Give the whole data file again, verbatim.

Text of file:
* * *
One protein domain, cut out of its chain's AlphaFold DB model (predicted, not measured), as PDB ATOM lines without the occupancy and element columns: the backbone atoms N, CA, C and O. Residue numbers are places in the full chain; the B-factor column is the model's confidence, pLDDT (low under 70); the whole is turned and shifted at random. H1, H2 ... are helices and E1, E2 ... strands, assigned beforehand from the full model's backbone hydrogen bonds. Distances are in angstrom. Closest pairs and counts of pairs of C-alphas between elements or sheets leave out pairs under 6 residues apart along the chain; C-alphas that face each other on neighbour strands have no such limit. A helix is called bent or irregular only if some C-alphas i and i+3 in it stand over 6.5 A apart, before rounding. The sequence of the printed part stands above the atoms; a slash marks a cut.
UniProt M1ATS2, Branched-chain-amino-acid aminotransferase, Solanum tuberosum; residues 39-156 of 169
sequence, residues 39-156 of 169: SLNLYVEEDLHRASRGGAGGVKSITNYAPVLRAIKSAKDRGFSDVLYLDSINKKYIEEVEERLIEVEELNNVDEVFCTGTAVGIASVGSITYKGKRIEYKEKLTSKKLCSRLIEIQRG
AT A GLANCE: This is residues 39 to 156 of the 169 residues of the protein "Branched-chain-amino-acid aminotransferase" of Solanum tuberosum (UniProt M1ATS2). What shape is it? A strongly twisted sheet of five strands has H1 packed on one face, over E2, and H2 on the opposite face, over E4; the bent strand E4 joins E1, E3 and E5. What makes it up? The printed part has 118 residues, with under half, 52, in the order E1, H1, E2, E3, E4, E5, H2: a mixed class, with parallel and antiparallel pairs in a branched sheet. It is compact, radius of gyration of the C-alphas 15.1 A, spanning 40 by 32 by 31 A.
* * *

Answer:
One protein domain, cut out of its chain's AlphaFold DB model (predicted, not measured), as PDB ATOM lines without the occupancy and element columns: the backbone atoms N, CA, C and O. Residue numbers are places in the full chain; the B-factor column is the model's confidence, pLDDT (low under 70); the whole is turned and shifted at random. H1, H2 ... are helices and E1, E2 ... strands, assigned beforehand from the full model's backbone hydrogen bonds. Distances are in angstrom. Closest pairs and counts of pairs of C-alphas between elements or sheets leave out pairs under 6 residues apart along the chain; C-alphas that face each other on neighbour strands have no such limit. A helix is called bent or irregular only if some C-alphas i and i+3 in it stand over 6.5 A apart, before rounding. The sequence of the printed part stands above the atoms; a slash marks a cut.
UniProt M1ATS2, Branched-chain-amino-acid aminotransferase, Solanum tuberosum; residues 39-156 of 169
sequence, residues 39-156 of 169: SLNLYVEEDLHRASRGGAGGVKSITNYAPVLRAIKSAKDRGFSDVLYLDSINKKYIEEVEERLIEVEELNNVDEVFCTGTAVGIASVGSITYKGKRIEYKEKLTSKKLCSRLIEIQRG
AT A GLANCE: This is residues 39 to 156 of the 169 residues of the protein "Branched-chain-amino-acid aminotransferase" of Solanum tuberosum (UniProt M1ATS2). What shape is it? A strongly twisted sheet of five strands has H1 packed on one face, over E2, and H2 on the opposite face, over E4; the bent strand E4 joins E1, E3 and E5. What makes it up? The printed part has 118 residues, with under half, 52, in the order E1, H1, E2, E3, E4, E5, H2: a mixed class, with parallel and antiparallel pairs in a branched sheet. It is compact, radius of gyration of the C-alphas 15.1 A, spanning 40 by 32 by 31 A.